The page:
A new study from the Fiber Broadband Association (FBA) found the number of homes in the U.S. passed by fiber now exceeds 60 million, a figure which was up 12% year on year from around 54 million in 2020.
The report, which was compiled by RVA LLC Market Research and Consulting on FBA’s behalf, noted Tier 1 providers including AT&T, Verizon, Lumen and the top five cable companies have built 72% of fiber coverage. Tier 2 players like Windstream, Frontier Communications, Consolidated Communications and TDS accounted for another 10% and Tier 3 players the remaining 18%.
All told, the study indicated fiber is now available to approximately 43% of U.S. households. Of the 60.5 million homes now passed by fiber, approximately 24.3 million are connected to the internet. While the report showed cable connections still dominate the overall broadband market, FBA CEO Gary Bolton told Fierce things are on track to change drastically in the coming years.
According to the study, cable’s market share still stands just above 50%, though that figure has steadily fallen in recent years. Meanwhile, fiber is gaining ground and now accounts for more than 20% market share, compared to just over 10% in 2014. Wireless/satellite options together make up less than 20% of the market, while DSL and dial up each account for less than 10% (with the latter virtually at zero). Bolton said in a few years’ time, fiber will be the only line on the market share graph.
“Cable has been milking an old legacy technology for the last 20, 25 years and that’s because…they didn’t have any competition,” Bolton said. “The cable companies are going to quietly but quickly start to put out as much fiber as possible, so they’ll cannibalize their own networks trying to maintain their subscribers.”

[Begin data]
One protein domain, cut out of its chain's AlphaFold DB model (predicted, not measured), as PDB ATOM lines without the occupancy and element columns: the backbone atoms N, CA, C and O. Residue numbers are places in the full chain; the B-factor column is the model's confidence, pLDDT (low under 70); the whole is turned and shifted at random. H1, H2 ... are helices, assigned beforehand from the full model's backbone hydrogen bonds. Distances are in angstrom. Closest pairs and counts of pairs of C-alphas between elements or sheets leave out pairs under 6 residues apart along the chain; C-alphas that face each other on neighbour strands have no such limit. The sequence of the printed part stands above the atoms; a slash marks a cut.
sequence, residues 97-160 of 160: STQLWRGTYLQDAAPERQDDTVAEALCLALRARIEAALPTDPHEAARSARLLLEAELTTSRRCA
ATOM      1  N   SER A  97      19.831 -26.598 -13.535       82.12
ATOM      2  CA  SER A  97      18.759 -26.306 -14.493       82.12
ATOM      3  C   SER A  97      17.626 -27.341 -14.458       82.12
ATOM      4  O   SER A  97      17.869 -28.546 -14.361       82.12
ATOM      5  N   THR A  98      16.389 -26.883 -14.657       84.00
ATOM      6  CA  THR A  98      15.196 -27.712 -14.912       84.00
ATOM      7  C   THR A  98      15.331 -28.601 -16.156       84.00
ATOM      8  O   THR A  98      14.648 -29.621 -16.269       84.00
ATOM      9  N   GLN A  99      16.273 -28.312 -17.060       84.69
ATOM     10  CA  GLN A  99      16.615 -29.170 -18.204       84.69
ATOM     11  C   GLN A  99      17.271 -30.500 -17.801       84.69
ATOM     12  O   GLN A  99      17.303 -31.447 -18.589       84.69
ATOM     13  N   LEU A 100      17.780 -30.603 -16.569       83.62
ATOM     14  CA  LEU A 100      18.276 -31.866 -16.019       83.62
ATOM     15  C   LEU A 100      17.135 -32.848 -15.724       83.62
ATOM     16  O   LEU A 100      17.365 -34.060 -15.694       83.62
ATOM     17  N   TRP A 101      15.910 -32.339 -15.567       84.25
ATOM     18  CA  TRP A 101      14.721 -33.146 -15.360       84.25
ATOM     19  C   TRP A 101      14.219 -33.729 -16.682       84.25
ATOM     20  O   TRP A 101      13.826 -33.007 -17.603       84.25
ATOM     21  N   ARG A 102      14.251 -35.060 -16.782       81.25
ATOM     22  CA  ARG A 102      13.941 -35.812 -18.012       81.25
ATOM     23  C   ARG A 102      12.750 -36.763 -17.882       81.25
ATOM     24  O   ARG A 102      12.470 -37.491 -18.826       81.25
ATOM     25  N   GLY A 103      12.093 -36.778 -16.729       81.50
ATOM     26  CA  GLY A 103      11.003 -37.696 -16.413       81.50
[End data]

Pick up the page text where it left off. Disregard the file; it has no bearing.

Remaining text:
He added DSL and dial up will continue their downward spiral, while low-earth orbit satellite technology will become irrelevant as latency demands become more stringent. Wireless, meanwhile, will increasingly be fiber-reliant as operators shift from macro sites to micro sites for 5G, he said.
Bolton tipped fiber growth to hit a new record high in 2022, fueled by private sector investment from Tier 1 and Tier 2 operators. “Basically, everybody that has private capital is going to say ‘we need to get our fiber networks in place and upgrade all our DSL and other technologies, HFC, to fiber or it’s going to be at risk of losing subscribers because communities have other options.’”
While some government funding will be available this year in the form of state grants funded by 2020’s Coronavirus Aid, Relief, and Economic Security (CARES) Act and the American Rescue Plan Act of 2021, Bolton predicted the $65 billion in broadband funding recently allocated by Congress likely won’t be readily available for “another year from now at the earliest.”
Though there’s funding aplenty, Bolton said there are still challenges to fiber deployments including supply chain issues and labor shortages. There’s also a need to educate consumers and officials about the technology, he said. Providers also have to think ahead to ensure middle mile capacity keeps up with last mile builds to avoid future bottlenecks, Bolton concluded.